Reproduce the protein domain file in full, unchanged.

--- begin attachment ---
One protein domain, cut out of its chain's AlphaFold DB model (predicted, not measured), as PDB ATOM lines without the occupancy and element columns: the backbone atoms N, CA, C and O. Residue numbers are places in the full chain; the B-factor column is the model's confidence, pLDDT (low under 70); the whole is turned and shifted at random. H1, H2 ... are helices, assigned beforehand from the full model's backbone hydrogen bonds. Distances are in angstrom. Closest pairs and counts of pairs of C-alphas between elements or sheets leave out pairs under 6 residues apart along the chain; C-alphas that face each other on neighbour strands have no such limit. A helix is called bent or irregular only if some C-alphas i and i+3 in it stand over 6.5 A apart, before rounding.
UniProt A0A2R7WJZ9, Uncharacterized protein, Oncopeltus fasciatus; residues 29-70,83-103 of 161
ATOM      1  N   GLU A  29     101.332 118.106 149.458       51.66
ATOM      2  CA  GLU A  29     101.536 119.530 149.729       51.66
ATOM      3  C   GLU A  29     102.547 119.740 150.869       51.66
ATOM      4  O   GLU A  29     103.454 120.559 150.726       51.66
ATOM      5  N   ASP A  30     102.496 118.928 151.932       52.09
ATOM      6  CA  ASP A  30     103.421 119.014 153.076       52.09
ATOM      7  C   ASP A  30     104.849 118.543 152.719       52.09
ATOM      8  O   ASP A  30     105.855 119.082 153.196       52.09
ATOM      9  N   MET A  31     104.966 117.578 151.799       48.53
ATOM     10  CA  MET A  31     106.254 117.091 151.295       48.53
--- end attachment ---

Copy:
One protein domain, cut out of its chain's AlphaFold DB model (predicted, not measured), as PDB ATOM lines without the occupancy and element columns: the backbone atoms N, CA, C and O. Residue numbers are places in the full chain; the B-factor column is the model's confidence, pLDDT (low under 70); the whole is turned and shifted at random. H1, H2 ... are helices, assigned beforehand from the full model's backbone hydrogen bonds. Distances are in angstrom. Closest pairs and counts of pairs of C-alphas between elements or sheets leave out pairs under 6 residues apart along the chain; C-alphas that face each other on neighbour strands have no such limit. A helix is called bent or irregular only if some C-alphas i and i+3 in it stand over 6.5 A apart, before rounding.
UniProt A0A2R7WJZ9, Uncharacterized protein, Oncopeltus fasciatus; residues 29-70,83-103 of 161
ATOM      1  N   GLU A  29     101.332 118.106 149.458       51.66
ATOM      2  CA  GLU A  29     101.536 119.530 149.729       51.66
ATOM      3  C   GLU A  29     102.547 119.740 150.869       51.66
ATOM      4  O   GLU A  29     103.454 120.559 150.726       51.66
ATOM      5  N   ASP A  30     102.496 118.928 151.932       52.09
ATOM      6  CA  ASP A  30     103.421 119.014 153.076       52.09
ATOM      7  C   ASP A  30     104.849 118.543 152.719       52.09
ATOM      8  O   ASP A  30     105.855 119.082 153.196       52.09
ATOM      9  N   MET A  31     104.966 117.578 151.799       48.53
ATOM     10  CA  MET A  31     106.254 117.091 151.295       48.53